Attention PCB-design newbies — now’s your chance to learn the entire PCB design process from the ground up, with the guidance of industry professionals. TeachMePCB is back again this year, offering to teach you everything you need to know about properly laying out a PCB design in pretty much any EDA software you want. The course requires a two- to five-hour commitment every week for two months, after which you’ll have designed a PCB for a macropad using a Raspberry Pi Pico. The course facilitator is Mark Hughes from Royal Circuits, who did a great Hack Chat with us last year on PCB finishes. This seems like a great way to get up to speed on PCB design, so if you’re interested, act soon — 460 people are already signed up, and the deadline is October 10.

Some of us really love factory tours, no matter what the factory is making. All the better when the factory makes cool electronics stuff, and better still when it’s our friends at Adafruit showing us around their New York City digs. True, it’s a virtual tour, but it has pretty much become a virtual world over the last couple of years, and it’s still a great look inside the Adafruit factory. Hackaday got an in-person tour back in 2015, but we didn’t know their building used to be a Westinghouse radio factory. In fact, the whole area was once part of the famed “Radio Row” that every major city seemed to have from the 1920s to the 1960s. It’s good to get a look inside a real manufacturing operation, especially one that’s right in the heart of a city.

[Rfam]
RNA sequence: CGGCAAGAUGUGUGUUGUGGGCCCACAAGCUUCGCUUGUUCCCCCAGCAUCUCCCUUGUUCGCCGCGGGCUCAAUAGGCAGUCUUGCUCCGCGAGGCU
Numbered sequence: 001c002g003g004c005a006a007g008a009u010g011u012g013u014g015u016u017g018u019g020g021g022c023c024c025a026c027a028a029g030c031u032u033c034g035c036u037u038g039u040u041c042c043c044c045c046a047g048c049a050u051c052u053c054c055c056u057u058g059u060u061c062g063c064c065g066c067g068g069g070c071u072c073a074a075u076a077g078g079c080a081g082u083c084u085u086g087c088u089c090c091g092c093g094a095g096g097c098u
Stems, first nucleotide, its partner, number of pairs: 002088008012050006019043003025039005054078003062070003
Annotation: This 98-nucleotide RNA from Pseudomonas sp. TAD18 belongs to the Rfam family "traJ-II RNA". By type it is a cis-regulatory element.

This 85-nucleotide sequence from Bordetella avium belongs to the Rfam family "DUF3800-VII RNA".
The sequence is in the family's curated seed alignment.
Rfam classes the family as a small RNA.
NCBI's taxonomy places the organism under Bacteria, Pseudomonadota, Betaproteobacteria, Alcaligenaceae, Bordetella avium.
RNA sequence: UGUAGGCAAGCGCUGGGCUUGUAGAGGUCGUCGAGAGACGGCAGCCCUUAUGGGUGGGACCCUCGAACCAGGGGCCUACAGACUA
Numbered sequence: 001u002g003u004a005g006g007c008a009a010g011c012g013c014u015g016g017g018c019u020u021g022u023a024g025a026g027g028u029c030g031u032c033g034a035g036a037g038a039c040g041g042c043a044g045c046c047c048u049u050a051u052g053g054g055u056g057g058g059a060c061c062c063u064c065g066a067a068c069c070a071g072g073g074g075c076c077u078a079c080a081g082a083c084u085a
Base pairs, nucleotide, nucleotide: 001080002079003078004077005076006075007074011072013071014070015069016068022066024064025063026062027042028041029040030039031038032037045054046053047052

And finally, those with a fear of heights might want to avoid watching this fascinating film on the change-out of a TV transmitter antenna. The tower is over 1,500′ (450 m) tall, lofting an aging antenna over the flat Florida terrain. Most of the footage comes from body-mounted cameras on the riggers working the job, including the one very brave soul who climbed up the partially unbolted antenna to connect it to the Sikorsky S64 Skycrane helicopter. It’s a strange combination of a carefully planned and slowly executed ballet, punctuated by moments of frenetic activity and sheer terror. The mishap when releasing the load line after the new antenna was placed could easily have swept the whole rigging crew off the antenna, but luckily nobody was injured.